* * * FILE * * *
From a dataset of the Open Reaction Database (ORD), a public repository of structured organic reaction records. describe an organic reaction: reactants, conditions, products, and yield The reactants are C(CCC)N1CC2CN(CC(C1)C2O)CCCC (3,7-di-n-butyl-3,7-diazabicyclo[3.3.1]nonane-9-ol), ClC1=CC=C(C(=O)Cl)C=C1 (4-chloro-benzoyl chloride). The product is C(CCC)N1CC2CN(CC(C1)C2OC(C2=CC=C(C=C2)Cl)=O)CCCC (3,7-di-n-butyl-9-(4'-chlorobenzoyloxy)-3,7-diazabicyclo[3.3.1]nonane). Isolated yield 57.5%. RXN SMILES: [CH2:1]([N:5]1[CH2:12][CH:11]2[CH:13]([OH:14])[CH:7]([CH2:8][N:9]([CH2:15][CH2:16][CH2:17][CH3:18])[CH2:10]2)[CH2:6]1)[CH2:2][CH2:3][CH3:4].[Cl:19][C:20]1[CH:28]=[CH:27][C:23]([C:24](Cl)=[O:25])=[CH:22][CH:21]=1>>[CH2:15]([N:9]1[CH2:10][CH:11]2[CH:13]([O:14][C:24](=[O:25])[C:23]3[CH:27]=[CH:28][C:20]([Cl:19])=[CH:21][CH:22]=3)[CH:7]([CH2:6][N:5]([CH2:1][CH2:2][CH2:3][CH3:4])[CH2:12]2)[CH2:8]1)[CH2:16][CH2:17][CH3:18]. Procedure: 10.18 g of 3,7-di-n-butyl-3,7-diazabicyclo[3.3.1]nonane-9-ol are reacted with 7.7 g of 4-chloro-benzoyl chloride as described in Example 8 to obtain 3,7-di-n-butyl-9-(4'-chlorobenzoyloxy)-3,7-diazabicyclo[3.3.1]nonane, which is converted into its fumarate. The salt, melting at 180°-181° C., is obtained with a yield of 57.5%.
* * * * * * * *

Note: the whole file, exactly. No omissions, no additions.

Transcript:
From a dataset of the Open Reaction Database (ORD), a public repository of structured organic reaction records. describe an organic reaction: reactants, conditions, products, and yield The reactants are C(CCC)N1CC2CN(CC(C1)C2O)CCCC (3,7-di-n-butyl-3,7-diazabicyclo[3.3.1]nonane-9-ol), ClC1=CC=C(C(=O)Cl)C=C1 (4-chloro-benzoyl chloride). The product is C(CCC)N1CC2CN(CC(C1)C2OC(C2=CC=C(C=C2)Cl)=O)CCCC (3,7-di-n-butyl-9-(4'-chlorobenzoyloxy)-3,7-diazabicyclo[3.3.1]nonane). Isolated yield 57.5%. RXN SMILES: [CH2:1]([N:5]1[CH2:12][CH:11]2[CH:13]([OH:14])[CH:7]([CH2:8][N:9]([CH2:15][CH2:16][CH2:17][CH3:18])[CH2:10]2)[CH2:6]1)[CH2:2][CH2:3][CH3:4].[Cl:19][C:20]1[CH:28]=[CH:27][C:23]([C:24](Cl)=[O:25])=[CH:22][CH:21]=1>>[CH2:15]([N:9]1[CH2:10][CH:11]2[CH:13]([O:14][C:24](=[O:25])[C:23]3[CH:27]=[CH:28][C:20]([Cl:19])=[CH:21][CH:22]=3)[CH:7]([CH2:6][N:5]([CH2:1][CH2:2][CH2:3][CH3:4])[CH2:12]2)[CH2:8]1)[CH2:16][CH2:17][CH3:18]. Procedure: 10.18 g of 3,7-di-n-butyl-3,7-diazabicyclo[3.3.1]nonane-9-ol are reacted with 7.7 g of 4-chloro-benzoyl chloride as described in Example 8 to obtain 3,7-di-n-butyl-9-(4'-chlorobenzoyloxy)-3,7-diazabicyclo[3.3.1]nonane, which is converted into its fumarate. The salt, melting at 180°-181° C., is obtained with a yield of 57.5%.